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The Black Bean Tree Seed – a mystery solved
A tropical rainforest tree, which originates in Cape York
The tree's heavy, toxic seeds are not eaten or distributed by animals
While seeds drift in rivers, it's a scientific mystery how the species reached mountain tops
It's known the seeds were cooked by Indigenous people as a bush damper
Egypt and South Korea are teaming up to build a large agricultural complex that’s full of renewable energy and smart greenhouses. The new city will be located in Egypt near the Mediterranean shore. With the massive growth of middle-class consumers coming into the country over the next decade, this new area will provide a wealth of sustainability.
The Egyptian Government has created Vision 2030, which features developmental plans that are in line with the Sustainable Development Goals among the United Nations. These SDGs involve numerous issues that are hoping to be fixed by 2030, such as increasing clean energy and water, lowering carbon emissions, and much more.
Egypt is dealing with many issues, such as high birth rate, limited water, discrimination, and migration that stand in the way of achieving their sustainable goals. They will have one of the fastest growing middle-class markets according to Ogilvy, and this new city would provide a sustainable solution for the boost.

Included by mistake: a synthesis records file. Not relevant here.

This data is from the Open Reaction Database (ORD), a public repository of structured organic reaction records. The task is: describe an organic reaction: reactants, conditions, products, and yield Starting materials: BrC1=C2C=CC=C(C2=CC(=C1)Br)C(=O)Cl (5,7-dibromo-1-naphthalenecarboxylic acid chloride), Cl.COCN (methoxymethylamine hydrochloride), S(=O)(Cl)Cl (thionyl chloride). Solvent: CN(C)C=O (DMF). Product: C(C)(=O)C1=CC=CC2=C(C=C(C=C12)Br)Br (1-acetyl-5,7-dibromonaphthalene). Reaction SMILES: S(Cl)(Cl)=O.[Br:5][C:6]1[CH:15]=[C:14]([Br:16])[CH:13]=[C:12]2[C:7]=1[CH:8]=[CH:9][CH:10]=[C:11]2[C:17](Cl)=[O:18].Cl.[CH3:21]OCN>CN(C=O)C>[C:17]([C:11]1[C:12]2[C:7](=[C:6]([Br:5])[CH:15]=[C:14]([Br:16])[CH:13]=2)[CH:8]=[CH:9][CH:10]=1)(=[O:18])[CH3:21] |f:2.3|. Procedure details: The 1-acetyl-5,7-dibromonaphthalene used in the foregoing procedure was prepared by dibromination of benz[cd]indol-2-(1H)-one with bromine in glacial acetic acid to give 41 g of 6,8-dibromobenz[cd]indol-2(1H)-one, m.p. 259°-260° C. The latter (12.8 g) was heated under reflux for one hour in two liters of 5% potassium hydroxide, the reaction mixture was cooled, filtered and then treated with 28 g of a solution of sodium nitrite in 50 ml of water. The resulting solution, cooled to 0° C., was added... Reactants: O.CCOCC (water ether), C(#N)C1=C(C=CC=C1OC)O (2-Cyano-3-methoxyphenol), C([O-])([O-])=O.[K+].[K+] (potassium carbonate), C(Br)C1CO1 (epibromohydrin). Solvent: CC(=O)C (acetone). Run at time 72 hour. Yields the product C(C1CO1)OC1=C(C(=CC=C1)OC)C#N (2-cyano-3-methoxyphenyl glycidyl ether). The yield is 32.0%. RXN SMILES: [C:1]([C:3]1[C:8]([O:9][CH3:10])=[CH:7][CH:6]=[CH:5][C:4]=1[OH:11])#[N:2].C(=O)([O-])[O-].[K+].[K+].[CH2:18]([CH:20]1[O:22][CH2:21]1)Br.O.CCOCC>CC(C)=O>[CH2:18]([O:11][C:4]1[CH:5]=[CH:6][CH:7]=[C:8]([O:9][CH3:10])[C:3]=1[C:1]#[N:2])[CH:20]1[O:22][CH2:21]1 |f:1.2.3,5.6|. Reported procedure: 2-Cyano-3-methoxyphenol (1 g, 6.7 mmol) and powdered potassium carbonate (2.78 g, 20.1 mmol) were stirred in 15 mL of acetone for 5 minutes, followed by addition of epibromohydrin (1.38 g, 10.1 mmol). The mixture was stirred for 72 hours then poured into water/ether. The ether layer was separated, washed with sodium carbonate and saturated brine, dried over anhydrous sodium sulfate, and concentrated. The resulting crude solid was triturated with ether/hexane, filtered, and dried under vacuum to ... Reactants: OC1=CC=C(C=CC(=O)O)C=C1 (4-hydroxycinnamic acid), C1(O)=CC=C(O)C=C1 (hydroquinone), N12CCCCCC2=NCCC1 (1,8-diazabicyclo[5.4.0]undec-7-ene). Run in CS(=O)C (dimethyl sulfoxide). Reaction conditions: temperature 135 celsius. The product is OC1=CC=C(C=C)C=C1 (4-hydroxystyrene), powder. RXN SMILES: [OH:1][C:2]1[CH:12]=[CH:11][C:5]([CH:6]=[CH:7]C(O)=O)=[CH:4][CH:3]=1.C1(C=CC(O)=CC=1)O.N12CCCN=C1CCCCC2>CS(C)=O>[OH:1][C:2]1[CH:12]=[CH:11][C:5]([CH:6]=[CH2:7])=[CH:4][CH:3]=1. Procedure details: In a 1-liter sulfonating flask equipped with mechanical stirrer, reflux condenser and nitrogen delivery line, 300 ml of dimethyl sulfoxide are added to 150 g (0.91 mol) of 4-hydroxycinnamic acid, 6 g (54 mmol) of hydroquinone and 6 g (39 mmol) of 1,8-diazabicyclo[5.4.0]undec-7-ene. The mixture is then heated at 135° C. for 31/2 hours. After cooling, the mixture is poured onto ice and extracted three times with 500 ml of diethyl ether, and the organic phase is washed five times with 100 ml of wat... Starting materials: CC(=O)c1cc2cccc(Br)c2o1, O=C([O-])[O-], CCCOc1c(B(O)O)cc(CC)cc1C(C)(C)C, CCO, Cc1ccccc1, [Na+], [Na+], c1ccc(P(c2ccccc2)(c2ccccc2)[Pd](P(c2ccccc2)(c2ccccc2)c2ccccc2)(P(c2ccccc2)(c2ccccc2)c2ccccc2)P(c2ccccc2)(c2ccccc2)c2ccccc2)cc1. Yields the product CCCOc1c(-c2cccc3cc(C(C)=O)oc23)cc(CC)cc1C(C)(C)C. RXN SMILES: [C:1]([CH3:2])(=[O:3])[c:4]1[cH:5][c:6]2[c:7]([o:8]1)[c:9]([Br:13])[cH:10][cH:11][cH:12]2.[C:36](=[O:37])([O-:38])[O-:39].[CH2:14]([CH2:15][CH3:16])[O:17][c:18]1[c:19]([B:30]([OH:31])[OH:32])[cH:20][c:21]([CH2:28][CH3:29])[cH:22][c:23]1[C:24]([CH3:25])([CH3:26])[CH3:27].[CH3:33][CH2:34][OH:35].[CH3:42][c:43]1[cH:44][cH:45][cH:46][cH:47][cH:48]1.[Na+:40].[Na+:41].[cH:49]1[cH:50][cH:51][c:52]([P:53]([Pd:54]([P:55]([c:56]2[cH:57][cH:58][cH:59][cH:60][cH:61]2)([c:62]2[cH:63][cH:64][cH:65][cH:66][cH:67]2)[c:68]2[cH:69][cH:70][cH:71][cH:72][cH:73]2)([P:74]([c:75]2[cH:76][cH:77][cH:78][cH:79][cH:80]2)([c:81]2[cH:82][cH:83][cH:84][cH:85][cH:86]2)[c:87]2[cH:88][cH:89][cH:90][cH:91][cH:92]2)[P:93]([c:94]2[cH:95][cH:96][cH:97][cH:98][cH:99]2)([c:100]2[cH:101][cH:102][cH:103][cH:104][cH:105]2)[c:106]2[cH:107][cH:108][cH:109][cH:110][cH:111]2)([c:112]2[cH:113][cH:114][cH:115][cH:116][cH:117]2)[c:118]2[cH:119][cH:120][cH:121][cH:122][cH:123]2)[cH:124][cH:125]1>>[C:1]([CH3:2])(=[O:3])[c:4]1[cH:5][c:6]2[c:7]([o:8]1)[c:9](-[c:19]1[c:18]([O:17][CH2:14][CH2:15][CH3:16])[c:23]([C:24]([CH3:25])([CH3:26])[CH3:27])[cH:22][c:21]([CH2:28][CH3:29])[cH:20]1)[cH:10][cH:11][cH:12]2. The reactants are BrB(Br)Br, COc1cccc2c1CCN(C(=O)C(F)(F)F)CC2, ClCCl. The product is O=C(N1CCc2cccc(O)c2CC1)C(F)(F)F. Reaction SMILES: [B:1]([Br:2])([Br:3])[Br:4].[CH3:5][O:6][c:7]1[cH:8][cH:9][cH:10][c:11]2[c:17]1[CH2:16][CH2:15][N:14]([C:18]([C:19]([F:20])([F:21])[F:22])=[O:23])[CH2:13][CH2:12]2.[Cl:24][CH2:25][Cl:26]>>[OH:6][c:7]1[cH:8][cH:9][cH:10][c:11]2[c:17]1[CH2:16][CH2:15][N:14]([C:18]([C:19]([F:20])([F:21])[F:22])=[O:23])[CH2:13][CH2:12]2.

When most people think about bacterial antibiotic resistance, they think about it occurring in bacteria found in people or animals. But the environment surrounding us is a huge bacterial reservoir, and antibiotic resistance can be passed between bacteria in the environment, including in the soil.
Sid Thakur is an associate professor of population health and pathobiology at the College of Veterinary Medicine and associate director of the Comparative Medicine Institute at NC State. He studies antibiotic resistance and how it can persist and spread among food animals, humans and the environment they all share. Recently, Thakur found that spreading manure on the ground as fertilizer can also spread antibiotic resistance to bacteria in the soil.